By Michael H. Crawford, MD, Editor
SYNOPSIS: A comprehensive cardiorespiratory study of stable systolic heart failure patients showed Cheyne-Stokes breathing in the awake, upright position is related to hypercapnia and is independently associated with a higher risk of cardiac death.
SOURCE: Giannoni A, Gentile F, Sciarrone P, et al. Upright Cheyne-Stokes respiration in patients with heart failure. J Am Coll Cardiol 2020;75:2934-2946.
Supine or sleeping Cheyne-Stokes respiration (CSR) in heart failure subjects is known to be associated with increased severity of disease and a poor prognosis. Less is known about daytime, upright CSR.
Giannoni et al enrolled stable systolic heart failure patients on optimal guideline-based therapy between 2007 and 2018. Those with other comorbidities or on drugs that influence respiratory control were excluded. Each patient underwent two days of intensive baseline testing for cardiopulmonary and neurohormonal characterization. Apnea was defined as cessation of airflow lasting ≥ 10 seconds. Hypopnea was defined as a reduction in airflow ≥ 50% lasting ≥ 10 seconds in association with reduced oxygen saturation (≥ 4% during a 24-hour ambulatory polygraphic cardiorespiratory recording). The authors used the rebreathing technique to assess chemoreflex sensitivity to hypoxia and hypercapnia. Also, researchers performed short-term respiratory response to head up tilt testing. Patients were classified as normal breathing, supine CSR, or upright CSR. Among the 574 patients enrolled, 297 breathed normally, 195 were classified as supine CSR, and 82 were classified as supine and upright CSR.
Compared to those who breathed normally, patients with upright CSR recorded significantly lower ventricular ejection fraction, larger left atria, higher systolic pulmonary artery pressures, higher norepinephrine levels, and higher NT-pro BNP levels. They also recorded lower peak VO2 levels, more oscillatory exercise breathing, a higher ratio of ventilation to CO2 output, more atrial fibrillation, and more moderate to severe mitral regurgitation. In addition, they scored higher on the apnea-hypopnea index and central apnea index vs. normal breathing patients and those classified as supine CSR only. Using a multivariate logistic analysis, the only independent predictor of upright CSR was hypercapnic ventilatory response (hazard ratio [HR], 4.01; 95% confidence interval [CI], 1.54-10.46; P = 0.004). After an eight-year follow-up, upright CSR was independently predictive of a higher risk of cardiac death (HR, 2.39; 95% CI, 1.08-5.29; P = 0.032), as was moderate to severe mitral regurgitation (HR, 3.82). The authors concluded upright CSR is related to an increased sensitivity to hypercapnia, is associated with more severe disease, and is associated with a greater risk of cardiac death.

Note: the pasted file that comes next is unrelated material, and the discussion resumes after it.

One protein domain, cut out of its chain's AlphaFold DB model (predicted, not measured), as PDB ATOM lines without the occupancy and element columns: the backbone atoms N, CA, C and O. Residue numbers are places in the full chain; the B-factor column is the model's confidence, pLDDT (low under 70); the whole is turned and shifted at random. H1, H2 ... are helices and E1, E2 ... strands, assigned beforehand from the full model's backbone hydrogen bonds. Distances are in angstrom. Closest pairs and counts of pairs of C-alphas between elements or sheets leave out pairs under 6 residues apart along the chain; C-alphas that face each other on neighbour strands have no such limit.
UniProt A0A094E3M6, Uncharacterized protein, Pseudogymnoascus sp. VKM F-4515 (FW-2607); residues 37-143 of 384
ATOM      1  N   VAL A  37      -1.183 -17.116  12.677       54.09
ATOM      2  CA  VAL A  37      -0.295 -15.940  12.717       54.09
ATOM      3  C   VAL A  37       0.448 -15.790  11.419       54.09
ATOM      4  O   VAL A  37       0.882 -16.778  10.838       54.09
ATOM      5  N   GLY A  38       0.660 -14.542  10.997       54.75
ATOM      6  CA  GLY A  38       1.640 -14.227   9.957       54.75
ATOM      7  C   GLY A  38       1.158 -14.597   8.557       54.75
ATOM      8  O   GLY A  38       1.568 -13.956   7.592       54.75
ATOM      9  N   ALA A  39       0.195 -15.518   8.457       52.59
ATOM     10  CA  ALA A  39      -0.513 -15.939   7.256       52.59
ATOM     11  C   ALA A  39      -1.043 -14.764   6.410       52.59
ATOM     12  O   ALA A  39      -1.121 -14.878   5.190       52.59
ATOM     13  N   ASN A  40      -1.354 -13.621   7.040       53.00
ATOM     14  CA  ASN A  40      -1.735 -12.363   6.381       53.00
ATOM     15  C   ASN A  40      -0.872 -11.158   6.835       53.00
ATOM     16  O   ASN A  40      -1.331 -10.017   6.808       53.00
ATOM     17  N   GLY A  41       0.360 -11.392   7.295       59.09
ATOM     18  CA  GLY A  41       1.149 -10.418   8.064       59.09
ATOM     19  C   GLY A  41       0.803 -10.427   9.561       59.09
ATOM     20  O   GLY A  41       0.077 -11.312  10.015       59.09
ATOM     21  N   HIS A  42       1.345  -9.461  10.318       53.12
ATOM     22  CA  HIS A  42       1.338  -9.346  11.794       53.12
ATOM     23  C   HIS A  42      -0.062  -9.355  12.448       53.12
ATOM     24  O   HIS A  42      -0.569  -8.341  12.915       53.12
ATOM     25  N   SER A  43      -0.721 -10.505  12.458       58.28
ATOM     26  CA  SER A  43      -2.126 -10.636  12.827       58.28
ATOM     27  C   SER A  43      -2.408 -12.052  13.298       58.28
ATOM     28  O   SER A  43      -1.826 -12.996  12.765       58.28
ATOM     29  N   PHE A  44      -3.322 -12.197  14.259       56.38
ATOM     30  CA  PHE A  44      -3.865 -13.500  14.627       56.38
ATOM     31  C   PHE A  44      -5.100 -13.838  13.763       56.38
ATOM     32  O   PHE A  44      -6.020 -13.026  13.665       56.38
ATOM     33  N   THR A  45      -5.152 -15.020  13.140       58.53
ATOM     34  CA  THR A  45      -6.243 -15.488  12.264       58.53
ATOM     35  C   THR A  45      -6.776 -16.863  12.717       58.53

CSR has long been recognized as a useful bedside observation to confirm the severity of heart failure. The authors of older studies have noted an inverse association between the total cycle length, not just the apnea time, and cardiac output. In more recent studies, investigators have noted CSR is frequent in heart failure patients during polysomnographic studies, categorizing it as a rhythmic subtype of central sleep apnea. It occurs in about half of stable heart failure patients and is associated with a higher risk of ventricular tachycardia and death.
Giannoni et al explored the observation that CSR can occur while awake and even during exercise. They used a simple polygraph to detect CSR in upright patients. They started with 15 minutes of rest. If CSR was observed, they moved on to 15 minutes of head-up tilt. This maneuver uncovered upright CSR in 14% of their patients. These patients featured a worse adrenergic and hemodynamic profile, with the highest levels of norepinephrine, NT-pro BNP, atrial fibrillation, moderate to severe mitral valve regurgitation, and eight-year cardiac mortality. CSR was considered sleep related because the cortical influences on respiration would diminish during sleep, allowing the chemical control of breathing to dominate. Also, fluid redistribution to the lungs while sleeping could exacerbate the problem. Obstructive sleep apnea almost always is sleep related, but CSR also can occur during awake daylight time. The mechanism of upright CSR is not completely clear. In the Giannoni et al study, the only predictor of upright CSR was chemosensitivity to increased CO2, but there may be other contributors. Other studies have shown a relationship between left atrial pressure (LAP) and supine CSR. Perhaps upright positioning reduces LAP and prevents upright CSR in many stable heart failure patients. Upright CSR patients in the Giannoni et al study had more severe mitral regurgitation. Perhaps this maintained high atrial pressures upright. The major limitation of this study is that CSR was assessed only once at intake. There could have been changes in CSR status over the eight-year follow-up. What are the clinical implications of this study? Upright CSR could be detected easily in an office practice and would be of prognostic value. Should the detection of CSR drive more aggressive therapy? Studies of correcting CSR associated with sleep apnea in heart failure patients was not effective at improving outcomes. At this point, there is no specific therapy occasioned by the detection of upright CSR.